Promoting Women in Law Enforcement

Photo: UN Women/Ploy Phutpheng

When women participate in law enforcement, at all levels and in all roles, law enforcement is more responsive to, and reflective of, the community it serves. The meaningful participation of women in law enforcement increases operation effectiveness, enhances community trust, and decreases corruption. Nevertheless, women remain chronically underrepresented in law enforcement across Asia and the Pacific.  

UN Women and UNODC have joined forces to support women in law enforcement, with a focus on women in law enforcement at boarder transit points to combat trafficking in women and girls, since 2018. Building on this, UN Women and UNODC have partnered with INTERPOL to undertake groundbreaking research on Women in Law Enforcement in the ASEAN Region, with the generous support of the Government of Canada.  

Report: Women in Law Enforcement in the ASEAN Region

 

Research on Women in Law Enforcement in the ASEAN Region, by UN Women, UNODC and INTERPOL, has highlighted that women make an essential contribution to law enforcement in the ASEAN region, including increasing overall operational effectiveness, improving law enforcement responses to sexual and gender-based crimes, and enhancing perceptions of the legitimacy of law enforcement institutions, despite being underrepresented in law enforcement.  

The Report, to be launched on 26 August, explores the experiences and views of women police officers from across the ASEAN region to further understand opportunities and obstacles for women police officers. The Report provides a snapshot of the current state of affairs with regards to the recruitment, training, deployment and promotion of women police officers, and analyses policies and practices that support or hinder the participation of women in law enforcement.  

The Report offers a series of recommendations aimed at supporting collaboration among ASEAN Member States, key stakeholders, and partners, to adopt and implement gender-inclusive policies and practices that accelerate women’s meaningful participation in law enforcement, and, increase the gender-responsiveness of law enforcement agencies.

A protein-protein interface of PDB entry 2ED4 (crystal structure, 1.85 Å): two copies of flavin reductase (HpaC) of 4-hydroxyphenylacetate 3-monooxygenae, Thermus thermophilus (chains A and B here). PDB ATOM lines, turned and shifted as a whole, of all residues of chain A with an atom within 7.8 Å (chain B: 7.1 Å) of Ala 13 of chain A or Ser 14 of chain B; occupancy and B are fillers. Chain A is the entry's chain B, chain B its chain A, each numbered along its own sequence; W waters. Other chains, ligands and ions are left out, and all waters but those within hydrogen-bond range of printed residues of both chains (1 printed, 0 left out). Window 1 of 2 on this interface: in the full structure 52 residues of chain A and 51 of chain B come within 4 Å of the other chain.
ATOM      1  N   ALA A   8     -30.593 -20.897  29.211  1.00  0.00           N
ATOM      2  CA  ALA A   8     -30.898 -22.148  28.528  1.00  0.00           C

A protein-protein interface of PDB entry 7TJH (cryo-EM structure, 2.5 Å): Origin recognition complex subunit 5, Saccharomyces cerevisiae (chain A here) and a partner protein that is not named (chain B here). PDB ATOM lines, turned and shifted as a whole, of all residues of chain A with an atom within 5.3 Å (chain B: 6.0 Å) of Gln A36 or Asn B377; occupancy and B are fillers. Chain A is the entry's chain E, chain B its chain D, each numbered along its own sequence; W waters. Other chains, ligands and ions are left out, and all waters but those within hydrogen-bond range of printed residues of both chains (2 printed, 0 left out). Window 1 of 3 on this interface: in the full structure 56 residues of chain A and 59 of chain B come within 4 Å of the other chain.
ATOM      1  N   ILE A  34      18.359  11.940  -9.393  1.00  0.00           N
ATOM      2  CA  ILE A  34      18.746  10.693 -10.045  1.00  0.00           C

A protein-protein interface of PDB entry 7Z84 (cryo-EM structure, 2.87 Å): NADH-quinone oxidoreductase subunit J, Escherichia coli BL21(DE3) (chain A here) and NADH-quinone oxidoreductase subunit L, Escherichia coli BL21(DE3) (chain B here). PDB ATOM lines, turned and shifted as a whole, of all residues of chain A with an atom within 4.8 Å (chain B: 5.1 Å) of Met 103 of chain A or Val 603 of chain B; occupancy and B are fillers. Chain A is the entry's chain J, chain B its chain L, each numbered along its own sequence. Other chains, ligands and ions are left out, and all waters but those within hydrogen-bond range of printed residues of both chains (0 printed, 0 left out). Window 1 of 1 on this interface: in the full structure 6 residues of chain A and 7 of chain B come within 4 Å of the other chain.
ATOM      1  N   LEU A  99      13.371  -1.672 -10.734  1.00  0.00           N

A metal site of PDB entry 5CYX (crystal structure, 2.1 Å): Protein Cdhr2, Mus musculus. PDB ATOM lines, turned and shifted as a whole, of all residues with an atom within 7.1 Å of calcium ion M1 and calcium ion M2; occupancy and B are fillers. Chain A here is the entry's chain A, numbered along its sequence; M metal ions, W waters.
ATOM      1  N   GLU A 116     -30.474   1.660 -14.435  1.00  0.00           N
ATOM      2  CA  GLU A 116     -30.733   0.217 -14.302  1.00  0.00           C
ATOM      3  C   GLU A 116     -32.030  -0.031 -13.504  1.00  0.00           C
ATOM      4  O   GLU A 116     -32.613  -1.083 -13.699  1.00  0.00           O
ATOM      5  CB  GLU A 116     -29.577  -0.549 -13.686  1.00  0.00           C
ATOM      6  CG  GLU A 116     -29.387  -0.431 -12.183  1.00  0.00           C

The Full Report, as well as a summary, and an animated video highlighting key findings, the recorded webinar of the launch and the press release are available through the links below:

  • Women in Law Enforcement in the ASEAN Region – Full Report is available in EnglishBurmese, MalayThai and Vietnamese.
  • Women in Law Enforcement in the ASEAN Region – Summary 
  • Animated video on Women in Law enforcement available in English and subtitled in Burmese, Bahasa, Lao, Malay, Thai and Vietnamese.
  • Recorded video of the launch of the Report on 26 August 2020 
  • Recorded webinarof the side event on "Promoting Women in Law Enforcement across ASEAN", on the margins of the 10th session of the Conference of the Parties to the United Nations Convention against Transnational Organize Crime (COP 10) that took place on Wednesday 14 October 2020. 
  • Press release of the launch of the report on 26 August 2020 

Community Engagement, Promoting Women in Law Enforcement

Using a multidisciplinary approach to increase awareness of the importance of women in law enforcement in the ASEAN region, support community engagement, and facilitating discussion on the topic, UN Women, UNODC and INTERPOL, have worked with visual artists to create engaging content to highlight the positive impact of women in law enforcement. 

Photo Essay and Exhibition  

Photo: UN Women/Ploy Phutpheng
Photo: UN Women-UNODC/Ploy Phutpheng
Photo: UN Women/Ploy Phutpheng

Throughout the project, women law enforcement professionals and their work have been documented.The photographs highlight the diversity of roles and responsibilities undertaken by women in law enforcement in the ASEAN region, as well as their engagement with the communities they serve. We invite you to a journey through our joint photo exposure.

In addition, selected photographs will be exhibited at Alliance Francaise, Bangkok, from 28 August 2021 until 21 September 2020.  

 The police force is very unique, it is not like the army where they serve the nation. Police serve the community. And the best way to serve the community is to reflect your community. So if your community is 50-50 then your force must also be 50-50. For our investigation officers, how would we do it if we did not have females? How would we be able to address female concerns if we didn’t have female officers? How would we train our recruits if we do not have female teachers?”

— Woman Police Officer, Brunei

 

See also

Posters on the role of law enforcement to protect women and children during a public health crisis including COVID 19 developed jointly with UNODC and UNICEF available in